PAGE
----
“We really want to work with you moving forward and I think these numbers show there is something for all of us moving forward,” Foster said, adding that the groups Malibu Schools United and Advocates for Malibu Public Schools are also willing to fund the studies.

Mayor Pro Tem Lou La Monte said Malibu will do what is necessary to move forward with unification, even if that means going to court.

“What we’d rather do is work with you… We’re not going away this time. We want to work with you. We think we can do this together. We’re willing to even pay for it. I’m hoping that you do that tonight,” La Monte said.

Only one parent expressed doubts about separation, because of his child’s special needs.

“This stuff is expensive. I have to suspect that it would be proportionally more expensive in a smaller district than a larger. Malibu would have to committed to shoulder these costs,” said Craig Strachan, who lives near Topanga Canyon.

Skylar Peak May 04, 2012 at 01:42 PM
This is a step in the right direction for the current SMMUSD. Thank you to the School Board for working with us on this. Kids in Santa Monica and Malibu are greatly going to benefit if this works out financially. Thank you Craig and the rest of the parents, teachers, School Board Members and Council Members for working so hard to make this happen.
Ralph Mechur May 04, 2012 at 04:21 PM
The CFO's presentation was a broad outline of a financial future if there were to be two districts. The statement that the structural deficit reduction of $500,000 means that a Santa Monica district would be better off is jumping to a conclusion not necessarily merited. If one allocates the deficit by the number of students it actually is an increase of $35 per student; an increase from $416 per student in the current combined district to $451 per student in a SM district. A Malibu district, under the scenario outlined, would have its own structural deficit of $1,243 per student. This is one of a series of issues that need detailed analysis in reviewing how becoming two unified school districts may impact the education of our children.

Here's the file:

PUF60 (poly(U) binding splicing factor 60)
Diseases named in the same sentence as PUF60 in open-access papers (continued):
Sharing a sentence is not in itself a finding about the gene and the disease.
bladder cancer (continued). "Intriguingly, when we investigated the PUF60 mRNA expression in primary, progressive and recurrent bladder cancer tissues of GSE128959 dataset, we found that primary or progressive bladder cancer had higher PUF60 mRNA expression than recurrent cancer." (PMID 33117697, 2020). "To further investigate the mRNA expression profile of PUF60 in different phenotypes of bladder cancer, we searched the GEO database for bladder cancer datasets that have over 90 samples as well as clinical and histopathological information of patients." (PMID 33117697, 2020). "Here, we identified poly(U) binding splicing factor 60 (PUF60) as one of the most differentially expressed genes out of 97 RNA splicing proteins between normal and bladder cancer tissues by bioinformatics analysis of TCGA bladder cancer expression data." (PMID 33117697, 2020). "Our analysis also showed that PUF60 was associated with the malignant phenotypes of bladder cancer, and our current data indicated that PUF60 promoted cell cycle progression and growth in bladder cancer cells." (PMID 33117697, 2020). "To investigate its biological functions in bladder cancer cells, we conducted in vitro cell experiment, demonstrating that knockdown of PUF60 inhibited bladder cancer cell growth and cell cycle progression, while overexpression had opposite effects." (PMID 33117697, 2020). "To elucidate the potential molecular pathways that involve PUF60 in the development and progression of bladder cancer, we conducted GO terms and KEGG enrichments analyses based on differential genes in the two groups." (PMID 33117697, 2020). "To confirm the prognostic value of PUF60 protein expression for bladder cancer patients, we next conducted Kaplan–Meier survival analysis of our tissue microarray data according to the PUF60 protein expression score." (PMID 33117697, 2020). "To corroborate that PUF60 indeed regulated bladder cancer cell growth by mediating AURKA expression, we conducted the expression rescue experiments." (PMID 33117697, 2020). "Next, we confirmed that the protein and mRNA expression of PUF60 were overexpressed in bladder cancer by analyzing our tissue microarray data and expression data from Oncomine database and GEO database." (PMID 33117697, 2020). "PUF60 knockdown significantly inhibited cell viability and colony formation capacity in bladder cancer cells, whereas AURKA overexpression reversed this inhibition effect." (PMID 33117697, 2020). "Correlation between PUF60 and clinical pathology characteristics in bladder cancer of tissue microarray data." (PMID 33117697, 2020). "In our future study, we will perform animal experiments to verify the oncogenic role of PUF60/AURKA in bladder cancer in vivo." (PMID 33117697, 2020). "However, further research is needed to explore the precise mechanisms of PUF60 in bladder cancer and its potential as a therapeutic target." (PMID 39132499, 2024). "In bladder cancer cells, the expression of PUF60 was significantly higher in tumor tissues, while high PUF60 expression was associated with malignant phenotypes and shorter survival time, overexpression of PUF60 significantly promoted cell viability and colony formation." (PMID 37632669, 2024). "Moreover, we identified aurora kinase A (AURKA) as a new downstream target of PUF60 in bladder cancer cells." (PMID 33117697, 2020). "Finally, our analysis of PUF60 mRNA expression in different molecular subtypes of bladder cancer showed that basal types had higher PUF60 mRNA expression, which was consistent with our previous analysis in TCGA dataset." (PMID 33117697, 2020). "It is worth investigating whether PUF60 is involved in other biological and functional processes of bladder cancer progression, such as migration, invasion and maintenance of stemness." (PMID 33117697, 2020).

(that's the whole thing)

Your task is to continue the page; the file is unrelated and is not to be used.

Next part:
Karen Farrer May 04, 2012 at 04:31 PM
Yes, we have finally been heard by the board of education. Thank you to everyone who attended the meeting last night. Thank you Jessica, for this extremely well-written article. Please keep in mind, however, that SMMUSD CFO Jan Maez's numbers did not include several critical sources of income, and, as she said several times, many of her figures were projections and/or estimates. Our offer to fund an independent, third-party study has (finally) been accepted by the school board. Advocates for Malibu Public Schools (AMPS) is now ready to accept contributions toward this first, necessary step. Anyone reading this is welcome to contact me or any other AMPS executive board member to do so. A community-wide meeting of AMPS will be scheduled for the near future, details to be announced soon. Thank you all in advance for your continued interest and participation!
Malibu Girl May 04, 2012 at 05:17 PM
Thank you, Karen. Thanks also to the school board for their unexpectedly reasonable stance and willingness to consider the issue and move forward. It is extremely complicated and ay takes years to resolve, but it is a step in the right direction and something we have been asking for for a very long time. Many thanks to our city council for their unanimous support and to the AMPS volunteers for pushing hard to make this happen. AMPS is going to begin fundraising and will need support from the Malibu community to make this a reality. Please get involved and contribute to the AMPS cause, It takes a village, but with a co-operative school board and an enthusiastic community, we can finally begin to establish local control over our Malibu schools.
Terry May 04, 2012 at 05:23 PM
fabulous job to laura and karen. a malibu school district moves forward. we should be raising the money for the study and for the road that lies ahead. the lights and higher electrical costs that go with them and potiential parcel tax increases should be put on the back burner as we sort this out and move forward. the task ahead will require a committment and financial backing.
Craig H. Foster May 04, 2012 at 05:26 PM